Type: Journal Article
Reference: Stojanovic, D., McLennan, E., Olah, G., Cobden, M., Heinsohn, R., Manning, A. D., Alves, F., Hogg, C. & Rayner, L. (2023). Reproductive skew in a Vulnerable bird favors breeders that monopolize nest cavities. Animal Conservation. doi: 10.1111/acv.12855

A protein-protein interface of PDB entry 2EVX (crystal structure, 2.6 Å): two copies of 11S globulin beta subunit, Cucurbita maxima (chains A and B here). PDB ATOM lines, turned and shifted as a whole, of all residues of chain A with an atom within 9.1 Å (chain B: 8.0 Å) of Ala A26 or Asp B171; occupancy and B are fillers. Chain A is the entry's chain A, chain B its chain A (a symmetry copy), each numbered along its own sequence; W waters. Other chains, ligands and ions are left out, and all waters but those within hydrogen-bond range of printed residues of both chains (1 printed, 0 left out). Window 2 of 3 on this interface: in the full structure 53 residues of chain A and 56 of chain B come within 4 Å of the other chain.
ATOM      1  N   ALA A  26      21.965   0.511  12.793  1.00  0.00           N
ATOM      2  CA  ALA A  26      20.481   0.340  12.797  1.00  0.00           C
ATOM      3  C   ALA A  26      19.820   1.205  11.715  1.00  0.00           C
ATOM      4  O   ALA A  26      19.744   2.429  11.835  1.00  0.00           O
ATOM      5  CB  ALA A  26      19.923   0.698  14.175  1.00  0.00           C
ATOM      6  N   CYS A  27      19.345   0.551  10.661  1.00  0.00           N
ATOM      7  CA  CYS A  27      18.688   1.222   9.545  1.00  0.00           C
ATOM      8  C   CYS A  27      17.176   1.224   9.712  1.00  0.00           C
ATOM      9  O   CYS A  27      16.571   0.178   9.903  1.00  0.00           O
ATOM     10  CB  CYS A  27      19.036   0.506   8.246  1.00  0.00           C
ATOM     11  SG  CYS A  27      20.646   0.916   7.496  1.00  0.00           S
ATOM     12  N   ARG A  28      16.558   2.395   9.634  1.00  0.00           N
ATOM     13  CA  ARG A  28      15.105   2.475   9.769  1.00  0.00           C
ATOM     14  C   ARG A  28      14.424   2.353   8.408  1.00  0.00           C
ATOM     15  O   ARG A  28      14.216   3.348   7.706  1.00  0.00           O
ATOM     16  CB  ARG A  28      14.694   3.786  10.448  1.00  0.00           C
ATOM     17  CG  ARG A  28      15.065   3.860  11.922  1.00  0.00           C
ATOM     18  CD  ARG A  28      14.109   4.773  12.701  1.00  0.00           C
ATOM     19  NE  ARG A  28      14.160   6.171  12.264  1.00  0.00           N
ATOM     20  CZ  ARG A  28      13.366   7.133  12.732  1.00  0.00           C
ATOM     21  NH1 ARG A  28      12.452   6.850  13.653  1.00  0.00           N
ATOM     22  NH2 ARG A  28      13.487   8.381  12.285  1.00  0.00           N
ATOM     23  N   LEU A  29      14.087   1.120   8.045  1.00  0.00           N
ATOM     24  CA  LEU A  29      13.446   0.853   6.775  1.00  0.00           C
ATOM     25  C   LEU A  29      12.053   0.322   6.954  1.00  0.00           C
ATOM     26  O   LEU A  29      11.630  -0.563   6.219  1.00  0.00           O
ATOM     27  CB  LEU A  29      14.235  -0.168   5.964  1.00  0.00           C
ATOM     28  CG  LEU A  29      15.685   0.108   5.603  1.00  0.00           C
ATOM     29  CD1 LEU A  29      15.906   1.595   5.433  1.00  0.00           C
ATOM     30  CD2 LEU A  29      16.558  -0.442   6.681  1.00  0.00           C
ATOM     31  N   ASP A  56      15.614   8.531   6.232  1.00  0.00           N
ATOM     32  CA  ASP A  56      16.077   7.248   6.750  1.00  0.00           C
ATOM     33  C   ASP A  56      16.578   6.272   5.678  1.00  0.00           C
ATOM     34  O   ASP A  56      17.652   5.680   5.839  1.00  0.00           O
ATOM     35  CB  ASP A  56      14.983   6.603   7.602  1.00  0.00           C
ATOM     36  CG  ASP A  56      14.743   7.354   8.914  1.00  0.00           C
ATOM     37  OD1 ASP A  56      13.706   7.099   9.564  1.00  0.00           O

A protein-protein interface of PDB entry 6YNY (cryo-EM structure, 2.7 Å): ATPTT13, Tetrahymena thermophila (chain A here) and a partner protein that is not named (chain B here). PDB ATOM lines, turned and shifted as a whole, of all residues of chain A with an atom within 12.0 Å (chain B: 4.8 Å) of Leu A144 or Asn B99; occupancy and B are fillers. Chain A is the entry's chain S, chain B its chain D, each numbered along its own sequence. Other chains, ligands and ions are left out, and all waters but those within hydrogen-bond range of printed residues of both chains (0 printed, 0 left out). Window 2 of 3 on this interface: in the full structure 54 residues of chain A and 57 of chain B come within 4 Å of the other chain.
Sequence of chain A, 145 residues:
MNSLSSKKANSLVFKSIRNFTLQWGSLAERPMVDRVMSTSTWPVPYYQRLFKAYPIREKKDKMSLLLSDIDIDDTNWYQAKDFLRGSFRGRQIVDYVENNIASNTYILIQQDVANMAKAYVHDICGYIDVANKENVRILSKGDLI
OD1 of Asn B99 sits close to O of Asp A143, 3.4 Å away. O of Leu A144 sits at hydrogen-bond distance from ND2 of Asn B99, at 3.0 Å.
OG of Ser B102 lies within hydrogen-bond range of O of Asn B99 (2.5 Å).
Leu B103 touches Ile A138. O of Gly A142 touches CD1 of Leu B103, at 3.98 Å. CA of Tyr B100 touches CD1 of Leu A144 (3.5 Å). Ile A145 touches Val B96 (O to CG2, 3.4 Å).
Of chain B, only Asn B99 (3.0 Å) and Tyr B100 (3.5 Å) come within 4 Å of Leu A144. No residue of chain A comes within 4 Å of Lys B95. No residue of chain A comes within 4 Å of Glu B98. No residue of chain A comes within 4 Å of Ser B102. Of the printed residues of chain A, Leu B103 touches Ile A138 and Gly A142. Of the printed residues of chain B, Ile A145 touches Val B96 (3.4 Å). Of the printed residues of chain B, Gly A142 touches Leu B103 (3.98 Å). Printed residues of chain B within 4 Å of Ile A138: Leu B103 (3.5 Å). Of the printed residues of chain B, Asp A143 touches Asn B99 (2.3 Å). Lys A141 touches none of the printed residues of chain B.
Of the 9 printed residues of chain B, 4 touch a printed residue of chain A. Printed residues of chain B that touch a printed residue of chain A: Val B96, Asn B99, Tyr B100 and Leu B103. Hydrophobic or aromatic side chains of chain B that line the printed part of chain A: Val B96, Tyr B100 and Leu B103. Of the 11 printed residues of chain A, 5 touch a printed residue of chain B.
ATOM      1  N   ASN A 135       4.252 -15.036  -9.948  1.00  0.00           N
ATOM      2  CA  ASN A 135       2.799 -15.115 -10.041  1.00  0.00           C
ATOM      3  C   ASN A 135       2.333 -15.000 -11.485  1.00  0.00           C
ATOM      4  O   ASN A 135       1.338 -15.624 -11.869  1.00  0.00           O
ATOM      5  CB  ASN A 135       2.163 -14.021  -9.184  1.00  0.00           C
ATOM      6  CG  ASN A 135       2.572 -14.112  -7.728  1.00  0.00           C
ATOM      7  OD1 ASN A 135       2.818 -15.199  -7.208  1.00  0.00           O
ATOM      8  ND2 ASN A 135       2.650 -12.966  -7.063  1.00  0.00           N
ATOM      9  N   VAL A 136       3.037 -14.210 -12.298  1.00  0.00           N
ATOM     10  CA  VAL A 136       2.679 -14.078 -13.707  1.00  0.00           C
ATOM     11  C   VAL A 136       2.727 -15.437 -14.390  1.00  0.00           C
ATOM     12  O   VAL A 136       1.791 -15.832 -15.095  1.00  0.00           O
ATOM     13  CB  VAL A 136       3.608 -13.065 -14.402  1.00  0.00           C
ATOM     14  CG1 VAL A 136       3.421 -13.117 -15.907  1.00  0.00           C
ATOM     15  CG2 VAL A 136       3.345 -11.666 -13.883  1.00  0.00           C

Reproductive skew occurs when a few individuals monopolize breeding output, which can act as a mechanism of natural selection. However, when population sizes become small, reproductive skew can depress effective population size and worsen inbreeding. Identifying the cause of reproductive skew is important for mitigating its effect on conservation of small populations. We hypothesized that superb parrots Polytelis swainsonii, which strongly select for the morphology of tree cavity nests, may be reproductively skewed toward pairs that monopolize access to nests. We use SNP genotyping to reconstruct a pedigree, estimate molecular relatedness and genetic diversity of wild superb parrot in the Australian Capital Territory. We successfully genotyped 181 nestlings (a census between 2015–2019) and showed they were the progeny of 34 monogamous breeding pairs. There was a strong reproductive skew – 21 pairs bred only once producing 40% of the nestlings, whereas 13 pairs bred two to four times, producing 60% of the total nestlings. Five of these repeat-breeders produced 28% of all nestlings, which was nearly triple the productivity of one-time breeders. Repeat breeders usually monopolized access to their nest cavities, but the few pairs that switched nests did not differ in fecundity from those that stayed. The cause of nest switching was unknown, but uninterrupted access to a suitable nest (not minor variations in morphology between nests) better predicted fitness of breeding superb parrots. Pedigrees offer powerful insights into demographic processes, and identifying reproductive skew early provides opportunities to proactively avoid irreversible loss of genetic diversity via conservation management. We identify new research questions based on our results to clarify the relationship between access to resources and breeding success.